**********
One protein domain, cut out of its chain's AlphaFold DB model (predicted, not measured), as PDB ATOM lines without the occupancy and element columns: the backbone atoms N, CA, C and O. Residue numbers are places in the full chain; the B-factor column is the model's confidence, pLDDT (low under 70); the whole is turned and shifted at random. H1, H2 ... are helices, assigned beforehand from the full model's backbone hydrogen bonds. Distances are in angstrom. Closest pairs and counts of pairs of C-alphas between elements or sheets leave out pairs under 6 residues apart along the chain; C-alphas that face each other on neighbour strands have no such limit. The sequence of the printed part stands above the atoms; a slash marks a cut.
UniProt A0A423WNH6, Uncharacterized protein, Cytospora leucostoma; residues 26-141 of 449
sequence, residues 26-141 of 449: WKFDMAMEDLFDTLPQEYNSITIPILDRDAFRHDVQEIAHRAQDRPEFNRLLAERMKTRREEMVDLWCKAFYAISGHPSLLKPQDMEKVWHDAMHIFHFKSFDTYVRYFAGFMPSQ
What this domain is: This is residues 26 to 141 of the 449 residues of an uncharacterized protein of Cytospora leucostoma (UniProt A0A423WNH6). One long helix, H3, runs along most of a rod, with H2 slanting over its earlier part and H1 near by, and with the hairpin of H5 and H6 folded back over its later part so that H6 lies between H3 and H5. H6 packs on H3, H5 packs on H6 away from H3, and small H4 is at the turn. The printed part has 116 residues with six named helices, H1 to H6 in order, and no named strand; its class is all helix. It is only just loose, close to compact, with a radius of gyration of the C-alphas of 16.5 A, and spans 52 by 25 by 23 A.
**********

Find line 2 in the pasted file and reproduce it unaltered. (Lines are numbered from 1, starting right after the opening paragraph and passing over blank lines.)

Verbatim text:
sequence, residues 26-141 of 449: WKFDMAMEDLFDTLPQEYNSITIPILDRDAFRHDVQEIAHRAQDRPEFNRLLAERMKTRREEMVDLWCKAFYAISGHPSLLKPQDMEKVWHDAMHIFHFKSFDTYVRYFAGFMPSQ